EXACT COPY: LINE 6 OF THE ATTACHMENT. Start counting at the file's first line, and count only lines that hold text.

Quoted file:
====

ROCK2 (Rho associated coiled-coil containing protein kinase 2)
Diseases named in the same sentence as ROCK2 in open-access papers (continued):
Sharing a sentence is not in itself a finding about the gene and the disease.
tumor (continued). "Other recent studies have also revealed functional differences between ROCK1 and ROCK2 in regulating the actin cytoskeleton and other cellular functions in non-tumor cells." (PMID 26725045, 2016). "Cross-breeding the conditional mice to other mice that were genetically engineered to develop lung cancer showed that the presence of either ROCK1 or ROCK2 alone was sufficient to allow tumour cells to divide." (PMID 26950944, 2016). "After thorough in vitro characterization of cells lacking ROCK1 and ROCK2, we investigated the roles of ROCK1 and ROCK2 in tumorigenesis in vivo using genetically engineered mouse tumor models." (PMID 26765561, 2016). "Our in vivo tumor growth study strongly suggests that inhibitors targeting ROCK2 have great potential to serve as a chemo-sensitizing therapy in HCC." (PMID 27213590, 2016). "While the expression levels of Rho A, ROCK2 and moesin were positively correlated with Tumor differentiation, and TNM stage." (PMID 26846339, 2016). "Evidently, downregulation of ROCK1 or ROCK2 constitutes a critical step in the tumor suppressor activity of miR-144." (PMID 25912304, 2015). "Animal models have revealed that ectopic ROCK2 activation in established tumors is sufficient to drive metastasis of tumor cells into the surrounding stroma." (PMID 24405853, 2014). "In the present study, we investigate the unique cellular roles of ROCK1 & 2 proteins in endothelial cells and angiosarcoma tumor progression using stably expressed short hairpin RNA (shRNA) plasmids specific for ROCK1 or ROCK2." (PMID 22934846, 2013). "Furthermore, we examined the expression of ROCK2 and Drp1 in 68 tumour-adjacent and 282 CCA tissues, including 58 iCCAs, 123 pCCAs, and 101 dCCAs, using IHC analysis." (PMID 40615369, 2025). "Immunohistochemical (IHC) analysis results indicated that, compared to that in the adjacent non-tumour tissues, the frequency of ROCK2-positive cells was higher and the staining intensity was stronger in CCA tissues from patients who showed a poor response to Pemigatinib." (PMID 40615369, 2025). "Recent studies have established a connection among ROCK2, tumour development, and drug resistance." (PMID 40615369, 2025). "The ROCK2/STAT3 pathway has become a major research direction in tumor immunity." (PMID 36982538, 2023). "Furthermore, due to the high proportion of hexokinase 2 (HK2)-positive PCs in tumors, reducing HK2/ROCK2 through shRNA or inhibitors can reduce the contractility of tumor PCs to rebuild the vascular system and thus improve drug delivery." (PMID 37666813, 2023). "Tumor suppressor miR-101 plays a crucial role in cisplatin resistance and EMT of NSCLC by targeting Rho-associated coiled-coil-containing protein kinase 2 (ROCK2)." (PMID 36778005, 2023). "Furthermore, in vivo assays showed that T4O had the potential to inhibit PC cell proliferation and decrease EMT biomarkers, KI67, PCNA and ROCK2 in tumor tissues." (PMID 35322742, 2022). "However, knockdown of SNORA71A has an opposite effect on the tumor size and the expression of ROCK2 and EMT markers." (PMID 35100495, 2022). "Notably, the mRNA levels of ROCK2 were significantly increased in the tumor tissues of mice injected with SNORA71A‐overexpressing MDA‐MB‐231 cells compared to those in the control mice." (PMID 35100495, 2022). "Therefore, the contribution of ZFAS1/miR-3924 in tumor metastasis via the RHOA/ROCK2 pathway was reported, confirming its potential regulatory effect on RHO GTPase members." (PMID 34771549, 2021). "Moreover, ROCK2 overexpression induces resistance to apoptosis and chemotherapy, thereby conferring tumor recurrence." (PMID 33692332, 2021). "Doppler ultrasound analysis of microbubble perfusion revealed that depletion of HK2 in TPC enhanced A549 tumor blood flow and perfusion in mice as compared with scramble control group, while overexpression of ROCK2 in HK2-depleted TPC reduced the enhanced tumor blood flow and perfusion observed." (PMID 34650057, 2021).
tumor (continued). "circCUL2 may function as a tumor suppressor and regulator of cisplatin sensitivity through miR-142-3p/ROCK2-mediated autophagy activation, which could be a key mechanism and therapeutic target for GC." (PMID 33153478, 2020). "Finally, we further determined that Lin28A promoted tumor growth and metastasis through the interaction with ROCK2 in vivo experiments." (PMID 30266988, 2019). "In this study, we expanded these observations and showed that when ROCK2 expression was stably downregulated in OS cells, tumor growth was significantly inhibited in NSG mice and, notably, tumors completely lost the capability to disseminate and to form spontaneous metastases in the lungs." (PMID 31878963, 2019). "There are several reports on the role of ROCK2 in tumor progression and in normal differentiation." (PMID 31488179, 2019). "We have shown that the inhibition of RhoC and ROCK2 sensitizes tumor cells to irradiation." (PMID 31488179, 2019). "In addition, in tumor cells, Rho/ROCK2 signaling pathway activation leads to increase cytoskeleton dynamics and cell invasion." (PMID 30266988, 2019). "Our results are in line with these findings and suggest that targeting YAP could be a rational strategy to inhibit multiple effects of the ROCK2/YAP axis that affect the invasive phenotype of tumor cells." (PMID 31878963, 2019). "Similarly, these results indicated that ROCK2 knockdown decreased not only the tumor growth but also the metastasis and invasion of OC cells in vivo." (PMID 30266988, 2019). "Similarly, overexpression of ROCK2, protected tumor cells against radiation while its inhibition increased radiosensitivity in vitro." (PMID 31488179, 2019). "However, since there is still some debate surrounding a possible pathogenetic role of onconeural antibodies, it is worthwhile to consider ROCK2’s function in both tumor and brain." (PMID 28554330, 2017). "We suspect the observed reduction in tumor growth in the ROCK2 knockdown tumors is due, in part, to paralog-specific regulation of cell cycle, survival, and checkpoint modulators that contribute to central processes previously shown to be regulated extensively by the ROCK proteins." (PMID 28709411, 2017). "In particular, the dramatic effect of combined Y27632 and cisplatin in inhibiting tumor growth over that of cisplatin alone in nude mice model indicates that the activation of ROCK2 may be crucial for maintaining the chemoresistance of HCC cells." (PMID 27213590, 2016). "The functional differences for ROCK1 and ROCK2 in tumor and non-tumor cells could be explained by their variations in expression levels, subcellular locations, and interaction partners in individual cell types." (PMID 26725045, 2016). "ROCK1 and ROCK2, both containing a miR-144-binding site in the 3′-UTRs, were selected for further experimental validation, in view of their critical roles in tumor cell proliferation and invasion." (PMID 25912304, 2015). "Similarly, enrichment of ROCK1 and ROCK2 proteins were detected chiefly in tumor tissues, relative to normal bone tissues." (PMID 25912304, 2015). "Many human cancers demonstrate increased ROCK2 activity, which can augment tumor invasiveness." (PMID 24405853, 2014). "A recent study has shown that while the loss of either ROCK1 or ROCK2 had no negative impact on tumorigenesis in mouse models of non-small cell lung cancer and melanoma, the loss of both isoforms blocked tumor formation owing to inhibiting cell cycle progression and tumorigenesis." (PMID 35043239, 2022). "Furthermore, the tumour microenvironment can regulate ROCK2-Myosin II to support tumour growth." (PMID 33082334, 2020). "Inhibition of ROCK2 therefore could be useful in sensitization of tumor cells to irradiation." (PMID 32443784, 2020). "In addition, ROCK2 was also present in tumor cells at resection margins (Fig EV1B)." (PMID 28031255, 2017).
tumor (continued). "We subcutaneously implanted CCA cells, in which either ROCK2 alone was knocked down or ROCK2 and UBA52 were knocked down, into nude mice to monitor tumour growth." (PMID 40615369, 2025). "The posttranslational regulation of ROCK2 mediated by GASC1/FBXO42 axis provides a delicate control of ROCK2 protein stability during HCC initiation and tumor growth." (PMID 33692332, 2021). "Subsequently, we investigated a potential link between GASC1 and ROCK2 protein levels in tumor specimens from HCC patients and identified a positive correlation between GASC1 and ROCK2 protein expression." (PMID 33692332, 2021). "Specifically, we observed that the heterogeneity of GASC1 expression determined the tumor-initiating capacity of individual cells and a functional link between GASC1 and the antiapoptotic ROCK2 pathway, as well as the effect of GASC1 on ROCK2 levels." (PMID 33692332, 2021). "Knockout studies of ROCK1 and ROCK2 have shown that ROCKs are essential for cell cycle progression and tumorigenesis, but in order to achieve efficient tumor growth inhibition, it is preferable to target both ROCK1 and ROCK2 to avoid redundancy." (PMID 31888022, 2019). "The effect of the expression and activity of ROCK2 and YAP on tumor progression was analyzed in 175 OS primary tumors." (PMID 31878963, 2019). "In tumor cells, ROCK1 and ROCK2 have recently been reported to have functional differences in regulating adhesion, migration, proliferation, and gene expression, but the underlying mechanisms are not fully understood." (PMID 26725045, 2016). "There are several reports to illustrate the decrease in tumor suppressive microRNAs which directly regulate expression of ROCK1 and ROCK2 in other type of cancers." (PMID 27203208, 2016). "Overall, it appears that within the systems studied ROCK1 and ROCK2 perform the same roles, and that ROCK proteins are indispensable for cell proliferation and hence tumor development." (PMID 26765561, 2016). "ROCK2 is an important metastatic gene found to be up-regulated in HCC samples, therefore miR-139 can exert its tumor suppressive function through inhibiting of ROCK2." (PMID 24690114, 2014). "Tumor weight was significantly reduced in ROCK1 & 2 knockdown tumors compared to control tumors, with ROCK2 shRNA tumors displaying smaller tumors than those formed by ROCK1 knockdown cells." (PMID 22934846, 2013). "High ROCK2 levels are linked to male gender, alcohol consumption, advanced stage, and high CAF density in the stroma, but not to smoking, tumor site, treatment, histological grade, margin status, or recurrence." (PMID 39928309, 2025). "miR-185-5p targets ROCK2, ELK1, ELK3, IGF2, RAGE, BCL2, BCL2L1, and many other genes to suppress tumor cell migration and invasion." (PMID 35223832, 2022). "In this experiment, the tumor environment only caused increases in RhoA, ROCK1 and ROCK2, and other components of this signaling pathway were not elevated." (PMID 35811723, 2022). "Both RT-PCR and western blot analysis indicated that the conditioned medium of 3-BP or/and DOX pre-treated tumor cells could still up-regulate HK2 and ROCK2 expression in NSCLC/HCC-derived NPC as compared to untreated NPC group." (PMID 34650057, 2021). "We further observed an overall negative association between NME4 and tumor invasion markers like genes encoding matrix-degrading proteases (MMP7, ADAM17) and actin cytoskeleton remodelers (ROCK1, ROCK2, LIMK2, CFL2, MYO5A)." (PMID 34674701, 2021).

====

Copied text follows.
tumor (continued). "We subcutaneously implanted CCA cells, in which either ROCK2 alone was knocked down or ROCK2 and UBA52 were knocked down, into nude mice to monitor tumour growth." (PMID 40615369, 2025). "The posttranslational regulation of ROCK2 mediated by GASC1/FBXO42 axis provides a delicate control of ROCK2 protein stability during HCC initiation and tumor growth." (PMID 33692332, 2021). "Subsequently, we investigated a potential link between GASC1 and ROCK2 protein levels in tumor specimens from HCC patients and identified a positive correlation between GASC1 and ROCK2 protein expression." (PMID 33692332, 2021). "Specifically, we observed that the heterogeneity of GASC1 expression determined the tumor-initiating capacity of individual cells and a functional link between GASC1 and the antiapoptotic ROCK2 pathway, as well as the effect of GASC1 on ROCK2 levels." (PMID 33692332, 2021). "Knockout studies of ROCK1 and ROCK2 have shown that ROCKs are essential for cell cycle progression and tumorigenesis, but in order to achieve efficient tumor growth inhibition, it is preferable to target both ROCK1 and ROCK2 to avoid redundancy." (PMID 31888022, 2019). "The effect of the expression and activity of ROCK2 and YAP on tumor progression was analyzed in 175 OS primary tumors." (PMID 31878963, 2019). "In tumor cells, ROCK1 and ROCK2 have recently been reported to have functional differences in regulating adhesion, migration, proliferation, and gene expression, but the underlying mechanisms are not fully understood." (PMID 26725045, 2016). "There are several reports to illustrate the decrease in tumor suppressive microRNAs which directly regulate expression of ROCK1 and ROCK2 in other type of cancers." (PMID 27203208, 2016). "Overall, it appears that within the systems studied ROCK1 and ROCK2 perform the same roles, and that ROCK proteins are indispensable for cell proliferation and hence tumor development." (PMID 26765561, 2016). "ROCK2 is an important metastatic gene found to be up-regulated in HCC samples, therefore miR-139 can exert its tumor suppressive function through inhibiting of ROCK2." (PMID 24690114, 2014). "Tumor weight was significantly reduced in ROCK1 & 2 knockdown tumors compared to control tumors, with ROCK2 shRNA tumors displaying smaller tumors than those formed by ROCK1 knockdown cells." (PMID 22934846, 2013). "High ROCK2 levels are linked to male gender, alcohol consumption, advanced stage, and high CAF density in the stroma, but not to smoking, tumor site, treatment, histological grade, margin status, or recurrence." (PMID 39928309, 2025). "miR-185-5p targets ROCK2, ELK1, ELK3, IGF2, RAGE, BCL2, BCL2L1, and many other genes to suppress tumor cell migration and invasion." (PMID 35223832, 2022). "In this experiment, the tumor environment only caused increases in RhoA, ROCK1 and ROCK2, and other components of this signaling pathway were not elevated." (PMID 35811723, 2022). "Both RT-PCR and western blot analysis indicated that the conditioned medium of 3-BP or/and DOX pre-treated tumor cells could still up-regulate HK2 and ROCK2 expression in NSCLC/HCC-derived NPC as compared to untreated NPC group." (PMID 34650057, 2021). "We further observed an overall negative association between NME4 and tumor invasion markers like genes encoding matrix-degrading proteases (MMP7, ADAM17) and actin cytoskeleton remodelers (ROCK1, ROCK2, LIMK2, CFL2, MYO5A)." (PMID 34674701, 2021).